slave, the agents execute one after another.
rec SeqListMax(List : list) : int
if Mode = Initial then
if List.Length = 1 then
Return := List.Head
Mode := Final
else
FirstHalfMax := List.FirstHalf.SeqListMax
Mode := Sequential
endif
endif
if Mode = Sequential then
Return := Max(FirstHalfMax,List.SecondHalf.ListMax)
Mode := Final
endif
endrec
Example 2.3 (Savitch's Reachability). To prove PSPACE
= NPSPACE Walter Savitch has suggested the following
recursive algorithm for the REACHABILITY decision problem, which works
in space log^{2} (GraphSize). Some familiarity with Savitch's
solution [Savitch 70] would be hepful for the reader.
(We assume that the input is an ordered graph with constants FirstNode
and LastNode, and a unary nodesuccessor function Succ):
if Mode = Initial then
Output := Reach(StartNode,GoalNode,log(GraphSize))
Mode := Final
endif
rec Reach(From, To : node, l : int) : bool
if Mode = Initial then
if l = 0 then
if From = To or Edge(From,To) then
Return:= true
else
Return:= false
endif
Mode := Final
else
Thru := FirstNode
Mode := CheckingFromThru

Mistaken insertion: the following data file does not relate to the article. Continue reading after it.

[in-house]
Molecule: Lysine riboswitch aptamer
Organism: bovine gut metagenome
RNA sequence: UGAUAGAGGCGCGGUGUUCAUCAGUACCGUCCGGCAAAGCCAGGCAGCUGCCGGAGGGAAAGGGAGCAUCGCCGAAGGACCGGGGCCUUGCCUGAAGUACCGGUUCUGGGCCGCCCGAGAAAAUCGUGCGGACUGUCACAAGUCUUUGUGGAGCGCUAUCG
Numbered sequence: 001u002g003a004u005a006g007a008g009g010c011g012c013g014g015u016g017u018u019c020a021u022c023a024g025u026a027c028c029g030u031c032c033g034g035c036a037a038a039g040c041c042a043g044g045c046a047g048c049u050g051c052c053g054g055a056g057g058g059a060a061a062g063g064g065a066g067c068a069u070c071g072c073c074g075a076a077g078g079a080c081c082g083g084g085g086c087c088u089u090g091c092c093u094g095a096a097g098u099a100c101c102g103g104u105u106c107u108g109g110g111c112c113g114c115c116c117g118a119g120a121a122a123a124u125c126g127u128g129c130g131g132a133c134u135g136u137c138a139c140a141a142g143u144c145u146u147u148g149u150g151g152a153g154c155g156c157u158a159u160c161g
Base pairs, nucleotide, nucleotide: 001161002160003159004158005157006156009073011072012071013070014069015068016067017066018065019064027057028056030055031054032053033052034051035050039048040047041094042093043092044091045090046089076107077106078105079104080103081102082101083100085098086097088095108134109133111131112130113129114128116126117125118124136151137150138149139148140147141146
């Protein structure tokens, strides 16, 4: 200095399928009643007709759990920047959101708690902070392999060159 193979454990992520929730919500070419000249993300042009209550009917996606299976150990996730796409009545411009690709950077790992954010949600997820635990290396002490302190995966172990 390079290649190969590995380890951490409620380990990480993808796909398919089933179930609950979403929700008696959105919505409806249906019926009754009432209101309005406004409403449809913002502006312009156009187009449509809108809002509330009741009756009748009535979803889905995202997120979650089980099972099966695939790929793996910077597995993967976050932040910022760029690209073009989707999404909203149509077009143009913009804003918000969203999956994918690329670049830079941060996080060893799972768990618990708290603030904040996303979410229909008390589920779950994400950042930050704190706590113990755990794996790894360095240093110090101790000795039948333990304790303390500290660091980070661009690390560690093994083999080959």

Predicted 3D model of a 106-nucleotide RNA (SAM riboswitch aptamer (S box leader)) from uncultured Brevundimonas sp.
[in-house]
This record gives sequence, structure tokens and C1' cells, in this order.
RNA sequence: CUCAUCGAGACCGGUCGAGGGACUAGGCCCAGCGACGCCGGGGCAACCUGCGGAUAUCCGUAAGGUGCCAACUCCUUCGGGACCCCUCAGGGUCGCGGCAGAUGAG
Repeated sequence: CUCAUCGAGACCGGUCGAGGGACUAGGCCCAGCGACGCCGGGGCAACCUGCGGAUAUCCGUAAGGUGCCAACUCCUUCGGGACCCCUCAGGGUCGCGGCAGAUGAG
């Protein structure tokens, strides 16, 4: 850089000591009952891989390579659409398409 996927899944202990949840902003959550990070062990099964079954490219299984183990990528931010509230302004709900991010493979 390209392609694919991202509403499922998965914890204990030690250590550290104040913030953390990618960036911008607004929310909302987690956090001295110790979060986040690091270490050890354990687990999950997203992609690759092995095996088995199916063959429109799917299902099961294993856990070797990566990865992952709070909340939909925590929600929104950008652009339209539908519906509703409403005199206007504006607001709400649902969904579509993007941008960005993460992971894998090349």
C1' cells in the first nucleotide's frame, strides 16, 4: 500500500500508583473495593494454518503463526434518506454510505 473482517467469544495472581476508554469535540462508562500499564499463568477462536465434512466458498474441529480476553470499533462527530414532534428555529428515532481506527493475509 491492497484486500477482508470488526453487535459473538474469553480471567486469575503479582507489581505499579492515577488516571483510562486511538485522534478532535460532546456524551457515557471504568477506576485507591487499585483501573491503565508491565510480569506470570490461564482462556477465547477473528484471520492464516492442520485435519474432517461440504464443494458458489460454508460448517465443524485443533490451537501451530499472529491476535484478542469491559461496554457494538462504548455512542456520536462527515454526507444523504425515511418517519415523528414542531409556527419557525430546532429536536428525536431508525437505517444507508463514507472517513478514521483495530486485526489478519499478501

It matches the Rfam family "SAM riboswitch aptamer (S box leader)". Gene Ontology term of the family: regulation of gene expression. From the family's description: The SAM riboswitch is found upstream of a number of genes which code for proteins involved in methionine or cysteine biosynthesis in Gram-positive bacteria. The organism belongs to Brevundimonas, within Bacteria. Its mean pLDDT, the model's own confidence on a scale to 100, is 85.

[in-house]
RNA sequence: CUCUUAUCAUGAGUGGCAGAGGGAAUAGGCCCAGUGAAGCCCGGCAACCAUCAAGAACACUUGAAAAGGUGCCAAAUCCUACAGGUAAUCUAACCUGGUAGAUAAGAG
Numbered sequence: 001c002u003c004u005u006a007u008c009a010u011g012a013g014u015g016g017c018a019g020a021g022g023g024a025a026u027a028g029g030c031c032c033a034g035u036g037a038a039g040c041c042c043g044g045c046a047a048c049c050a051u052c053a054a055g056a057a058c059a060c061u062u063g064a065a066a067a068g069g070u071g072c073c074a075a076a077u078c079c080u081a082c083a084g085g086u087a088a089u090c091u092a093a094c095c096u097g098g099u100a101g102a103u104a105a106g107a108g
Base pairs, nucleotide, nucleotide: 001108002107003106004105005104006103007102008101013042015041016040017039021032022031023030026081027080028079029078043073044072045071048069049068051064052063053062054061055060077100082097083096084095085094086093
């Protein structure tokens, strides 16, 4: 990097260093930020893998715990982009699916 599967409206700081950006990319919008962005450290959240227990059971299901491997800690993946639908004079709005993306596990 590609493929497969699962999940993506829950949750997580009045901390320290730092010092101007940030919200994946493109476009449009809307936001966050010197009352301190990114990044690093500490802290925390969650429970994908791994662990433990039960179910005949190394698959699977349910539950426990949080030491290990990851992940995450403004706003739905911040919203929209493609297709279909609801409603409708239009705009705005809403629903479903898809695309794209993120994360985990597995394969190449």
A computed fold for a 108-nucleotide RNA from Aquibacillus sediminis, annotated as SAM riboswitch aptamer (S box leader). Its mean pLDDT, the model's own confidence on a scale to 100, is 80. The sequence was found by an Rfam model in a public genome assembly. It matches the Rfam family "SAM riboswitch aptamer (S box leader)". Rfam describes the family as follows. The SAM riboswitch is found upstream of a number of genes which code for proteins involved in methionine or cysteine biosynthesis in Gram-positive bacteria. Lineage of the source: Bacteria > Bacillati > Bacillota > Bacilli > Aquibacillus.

endif
endif
if Mode = CheckingFromThru then
FromThru := Reach(From,Thru,l  1)
Mode := CheckingThruTo
endif
if Mode = CheckingThruTo then
ThruTo := Reach(Thru,To,l  1)
Mode:= CheckingThru
endif
if Mode = CheckingThru then
if FromThru and ThruTo then
Return := true
Mode := Final
elseif Thru LastNode then
Thru := Succ(Thru)
Mode := CheckingFromThru
else
Return := false
Mode := Final
endif
endif
endrec
If we remove the second and third rules in II_{Reach} and instead
add the following rule, a parallel execution is possible (which may, however,
blow up the space bound).
if Mode = CheckingFromThru then
FromThru := Reach(From,Thru,l  1)
ThruTo := Reach(Thru,To, l  1)
Mode := CheckingThru
endif
This subsection addresses those readers who are interested in a formal
definition of the semantics of recursive programs.
There are many ways to formalize the intuition behind Definition 2.1.
For example, one can define a oneagent interpreter for ASMs which treats
F_{1},...,F_{n} in II_{main} as external functions.
Whenever such an external function F_{i} has to be computed, the
interpreter suspends its work and starts evaluating II_{i} with initialized properly. When eventually Mode = Final for II_{i},
the interpreter reactivates II_{main} and uses Return as
the external value. Notice that suspension and reactivation are the main
tasks of implementing recursion by iteration. Typically this is realized
with a stack. The oneagent interpreter sketched above can use a stack
to keep track of the calling order.
Here, we describe a translation of a recursive program II into a distributed